One is the Common 45 pitch, the other is a York pitch. Ends of these irons are in line with each other. Note how much higher the iron is?

A Dunlap from West germany is in the back, and has the york pitched frog.

-- A Planer? I'M the planer, this is what I use

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lateralus819

900 posts in 389 days


#12 posted 284 days ago

Which brands made that type of pitch? Would love to pick one up.

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bandit571

5386 posts in 1183 days


#13 posted 284 days ago

L-N makes them nowadays. That Dunlap was an Antique Store buy @ $8 + tax. The “pitch” on it is milled right in the base. Otherwise, the frog would sit at a “normal” 45*.

-- A Planer? I'M the planer, this is what I use

View Don W's profile

Don W

13926 posts in 1067 days


#14 posted 284 days ago

They are extremely hard to find. Bandit didn’t even know he was buying it until he got it. I’ve never seen one. LN makes one for their #4. Personally I’d buy a nice infill, just because they are cool first.

There is also this trick, http://www.woodcentral.com/cgi-bin/readarticle.pl?dir=smalser&file=articles_449.shtml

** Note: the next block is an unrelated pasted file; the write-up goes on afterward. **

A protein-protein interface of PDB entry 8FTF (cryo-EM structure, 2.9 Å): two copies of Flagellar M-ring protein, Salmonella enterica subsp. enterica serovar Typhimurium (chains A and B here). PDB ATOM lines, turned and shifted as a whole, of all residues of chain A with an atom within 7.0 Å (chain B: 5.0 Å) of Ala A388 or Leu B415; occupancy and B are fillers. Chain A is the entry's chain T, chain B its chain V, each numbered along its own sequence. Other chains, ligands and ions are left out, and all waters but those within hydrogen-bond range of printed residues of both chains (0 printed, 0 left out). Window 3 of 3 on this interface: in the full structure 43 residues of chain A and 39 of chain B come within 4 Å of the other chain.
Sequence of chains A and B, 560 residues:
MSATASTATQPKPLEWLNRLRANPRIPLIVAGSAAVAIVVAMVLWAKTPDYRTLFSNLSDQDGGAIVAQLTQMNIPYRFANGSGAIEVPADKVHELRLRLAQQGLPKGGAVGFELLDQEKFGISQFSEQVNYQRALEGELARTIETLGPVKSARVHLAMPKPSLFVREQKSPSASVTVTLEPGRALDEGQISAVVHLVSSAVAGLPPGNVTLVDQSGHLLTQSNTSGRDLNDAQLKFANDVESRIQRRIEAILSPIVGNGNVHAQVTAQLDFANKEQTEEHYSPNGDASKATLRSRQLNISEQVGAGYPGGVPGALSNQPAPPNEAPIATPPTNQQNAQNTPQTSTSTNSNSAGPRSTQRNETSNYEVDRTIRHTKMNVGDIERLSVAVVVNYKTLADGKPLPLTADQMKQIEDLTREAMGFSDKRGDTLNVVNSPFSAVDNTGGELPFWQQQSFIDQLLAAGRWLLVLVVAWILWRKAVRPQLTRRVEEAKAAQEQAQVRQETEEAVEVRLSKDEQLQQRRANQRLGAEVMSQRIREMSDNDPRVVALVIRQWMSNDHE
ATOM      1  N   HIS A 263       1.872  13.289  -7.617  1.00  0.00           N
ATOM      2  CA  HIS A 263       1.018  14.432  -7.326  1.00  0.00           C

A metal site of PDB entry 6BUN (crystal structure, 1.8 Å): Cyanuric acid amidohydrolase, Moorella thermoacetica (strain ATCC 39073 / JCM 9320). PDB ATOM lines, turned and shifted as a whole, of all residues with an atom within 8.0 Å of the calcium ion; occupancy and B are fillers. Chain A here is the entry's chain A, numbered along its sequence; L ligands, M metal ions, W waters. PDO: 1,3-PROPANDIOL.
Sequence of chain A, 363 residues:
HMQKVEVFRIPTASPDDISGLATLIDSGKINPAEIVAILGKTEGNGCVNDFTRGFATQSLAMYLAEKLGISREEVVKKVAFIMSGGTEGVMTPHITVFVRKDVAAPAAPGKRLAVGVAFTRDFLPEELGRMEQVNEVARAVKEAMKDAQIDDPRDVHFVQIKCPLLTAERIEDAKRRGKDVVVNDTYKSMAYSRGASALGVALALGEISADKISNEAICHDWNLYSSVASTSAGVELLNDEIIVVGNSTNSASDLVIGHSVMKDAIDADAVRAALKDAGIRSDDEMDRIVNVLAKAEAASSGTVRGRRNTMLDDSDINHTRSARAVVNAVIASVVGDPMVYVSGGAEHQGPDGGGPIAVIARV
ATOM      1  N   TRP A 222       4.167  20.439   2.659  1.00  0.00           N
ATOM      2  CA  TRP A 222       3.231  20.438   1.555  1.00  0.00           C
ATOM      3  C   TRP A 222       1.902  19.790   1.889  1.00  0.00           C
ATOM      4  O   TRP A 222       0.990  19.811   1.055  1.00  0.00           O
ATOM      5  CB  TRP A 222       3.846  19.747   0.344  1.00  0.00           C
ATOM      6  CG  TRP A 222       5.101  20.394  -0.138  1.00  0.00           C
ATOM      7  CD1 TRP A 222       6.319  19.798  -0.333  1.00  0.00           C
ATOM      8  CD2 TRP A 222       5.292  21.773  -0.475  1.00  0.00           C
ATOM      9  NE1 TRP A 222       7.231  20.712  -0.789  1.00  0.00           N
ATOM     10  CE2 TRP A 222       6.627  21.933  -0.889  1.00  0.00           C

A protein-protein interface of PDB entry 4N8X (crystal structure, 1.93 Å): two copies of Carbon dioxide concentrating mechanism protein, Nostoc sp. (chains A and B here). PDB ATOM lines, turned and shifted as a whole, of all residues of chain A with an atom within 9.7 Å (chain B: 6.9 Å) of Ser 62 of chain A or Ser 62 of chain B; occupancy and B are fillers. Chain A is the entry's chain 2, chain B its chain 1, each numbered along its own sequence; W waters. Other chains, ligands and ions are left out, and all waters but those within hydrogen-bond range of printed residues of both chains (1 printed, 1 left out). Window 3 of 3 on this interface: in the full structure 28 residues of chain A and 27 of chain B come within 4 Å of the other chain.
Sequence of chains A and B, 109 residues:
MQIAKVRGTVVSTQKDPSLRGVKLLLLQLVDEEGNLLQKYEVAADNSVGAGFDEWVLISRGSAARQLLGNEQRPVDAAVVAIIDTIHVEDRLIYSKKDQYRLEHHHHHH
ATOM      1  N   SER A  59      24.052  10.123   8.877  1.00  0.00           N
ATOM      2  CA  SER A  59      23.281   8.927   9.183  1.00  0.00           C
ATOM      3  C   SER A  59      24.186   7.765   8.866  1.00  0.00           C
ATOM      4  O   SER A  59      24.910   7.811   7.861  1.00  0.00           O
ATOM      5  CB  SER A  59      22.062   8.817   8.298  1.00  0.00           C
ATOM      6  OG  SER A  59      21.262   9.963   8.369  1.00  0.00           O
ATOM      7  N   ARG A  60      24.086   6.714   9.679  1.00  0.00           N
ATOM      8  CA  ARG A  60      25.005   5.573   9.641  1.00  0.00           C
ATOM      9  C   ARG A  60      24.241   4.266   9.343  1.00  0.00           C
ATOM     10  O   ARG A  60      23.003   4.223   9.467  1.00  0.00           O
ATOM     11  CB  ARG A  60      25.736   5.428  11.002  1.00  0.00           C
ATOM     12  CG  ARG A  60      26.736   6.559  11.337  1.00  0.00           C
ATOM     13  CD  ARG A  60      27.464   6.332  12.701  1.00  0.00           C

or this trick, http://lumberjocks.com/projects/62562

or just make a krenov style smoother with a 50 or 55 degree bed.

-- There is nothing like the sound of a well tuned hand plane. - http://timetestedtools.wordpress.com (timetestedtools at hotmail dot c0m)

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AKwoodwkr

6 posts in 285 days


#15 posted 284 days ago

Sharp, sharp, sharp. Its all about a sharp well tuned plane and a light cut. Get it sharp, close up the mouth, and set the chipbreaker as close as possible. I smoothed some curly maple yesterday with a LN with a 45 degree frog, but my vintage Stanleys will do it to. With a very closely set chipbreaker I got a nice smooth surface. If I do get tearout my LV BUS will usually take care of it.

As another poster said, A back bevel will raise the effective cutting angle if sharp and well tuned don’t cut it. Then go to a bevel up smoother, or a scraper plane as a last resort.

If your plane is chattering its either not sharp or its not sharp and the iron is not bedded well and/or you are trying to take to rank of a cut.

Jonathan

-- “It’s good to have an end to journey toward; but it is the journey that matters, in the end.” Ursula K. LeGuin